One day William’s daughter read in an article that a will was not the best way to leave property to heirs. Wills often involve long and expensive court proceedings and there are other, more efficient ways to pass on savings to family. But William was a person who knew his own mind, and he felt sure that a simple will would be good enough for him.
A will without court approval is nothing more than the paper it’s written on. Wills, by themselves, are not enough to prevent property from staying “stuck” in a decedent’s name. The only way a will could be effective, to give William’s daughter the inheritance he wanted her to have, was for his daughter to go to court after he passed. Courts make sure that wills are valid, debts are paid, and – despite whatever the will may say – whether other family members might also have a legal right to a portion of the estate. Worse, because probate court files are public record, anybody off the street could have open access to all documents filed there, including wills.
So when William’s daughter filed in probate court after he died, she soon found herself besieged by get-rich-quick con artists. William’s estranged second wife’s children showed up to demand a piece of his estate. When a small loan William owed on his house was discovered, a property broker flagged the house for foreclosure and the daughter’s lawyer had to move fast to keep the house off the auction block.
It took over three years to resolve these complications. Even simple probate matters can end up costing between two and eight percent of the total estate value. William’s daughter had to pay around $30,000.00 in court costs, attorneys’ fees, and accounting expenses. She then had a minor traffic accident. Even though nobody was hurt, the other driver sued her and she eventually spent a significant chunk of the rest of her inheritance on attorneys’ fees and court charges.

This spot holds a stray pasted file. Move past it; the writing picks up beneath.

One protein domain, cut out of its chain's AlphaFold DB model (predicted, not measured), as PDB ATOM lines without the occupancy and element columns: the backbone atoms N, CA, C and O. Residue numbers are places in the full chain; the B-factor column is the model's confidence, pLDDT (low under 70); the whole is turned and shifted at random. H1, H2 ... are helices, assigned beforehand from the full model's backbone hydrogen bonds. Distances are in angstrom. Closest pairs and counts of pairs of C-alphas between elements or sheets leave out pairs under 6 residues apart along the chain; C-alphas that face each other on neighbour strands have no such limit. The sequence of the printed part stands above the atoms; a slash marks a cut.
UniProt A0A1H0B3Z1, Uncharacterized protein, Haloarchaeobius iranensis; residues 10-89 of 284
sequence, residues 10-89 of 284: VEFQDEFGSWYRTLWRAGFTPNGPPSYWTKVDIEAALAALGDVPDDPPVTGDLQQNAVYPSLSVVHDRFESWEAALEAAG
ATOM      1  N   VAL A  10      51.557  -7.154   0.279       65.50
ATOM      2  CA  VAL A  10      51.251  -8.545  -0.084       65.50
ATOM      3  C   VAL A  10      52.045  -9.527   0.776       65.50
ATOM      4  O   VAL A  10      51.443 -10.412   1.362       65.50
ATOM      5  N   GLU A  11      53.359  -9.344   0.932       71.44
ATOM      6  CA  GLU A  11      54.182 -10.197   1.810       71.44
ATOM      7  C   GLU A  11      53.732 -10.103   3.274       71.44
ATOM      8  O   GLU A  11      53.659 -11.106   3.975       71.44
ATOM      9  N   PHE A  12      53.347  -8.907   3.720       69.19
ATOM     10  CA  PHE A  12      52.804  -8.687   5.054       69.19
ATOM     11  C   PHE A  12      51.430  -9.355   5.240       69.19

If only William had heeded his daughter’s advice, these difficulties could have been avoided or minimized. Here is what an experienced Marietta estate planning attorney could have recommended instead.
Making his bank account “POD.” William kept a modest sum in a savings account. He could have left that money to his daughter using a “payable on death” (POD) designation, simply naming his daughter as owner of his account on his passing. Then all his daughter would have to do would be to present William’s death certificate and proper identification, and the bank would pay over the funds to her. No fees, no fuss, no exposure.
Deeding his house. There are several inexpensive and effective options to use deeds to transfer ownership of real estate automatically, without the need for probate. An attorney would know which kind of deed would have suited William best.
Protecting the inheritance. William had several antique cars worth around $50,000.00. An attorney could have created a trust for William, transferred ownership of the cars into the trust, and named his daughter as trustee. As long as the trust was carefully drafted, the money those cars could fetch might have been protected from the accident litigation.
Small-estate proceedings. William’s estate was too large to benefit, but, for smaller holdings, most if not all states permit shortened and simplified proceedings that avoid the costs and delay of full-blown probate proceedings. These go by various names, including “small-estate” or “voluntary-administration,” or “summary-administration” proceedings. As long as an estate is worth less than the upper limit set by law, property can be distributed without the court supervision that probate proceedings otherwise require. The limit varies depending on the state, generally between $30,000.00 and $100,000.00. In Georgia, accounts with less than $10,000 can be transferred by affidavit and without probate and so can automobiles.
When it comes to wills, there are many better alternatives that would have kept William’s financial affairs more-efficiently managed and private. Attorneys know. Please ask. Call our Marietta estate planning lawyers at 770-425-6060 and let us educate you so you can make the decision of what planning tools are best for you and your family.
Will and Trust lawyers in Marietta have the important job of helping their clients create a legacy that is compliant with a number of different laws. For the most part, these laws will vary from state to state. Some differences are minor, while others can impact an estate plan significantly. Someone who already has established a will, trust, or other legal documents in one state should probably review their documents with a qualified attorney before relocating to another.
For example, if you created a trust in Georgia but then move to Florida for retirement, you will want to talk to a local Florida attorney to ensure that your wishes would still be honored and your new property protected under Florida state laws. If you don’t know a lawyer in your new state, ask your current attorney if he or she can help make a referral.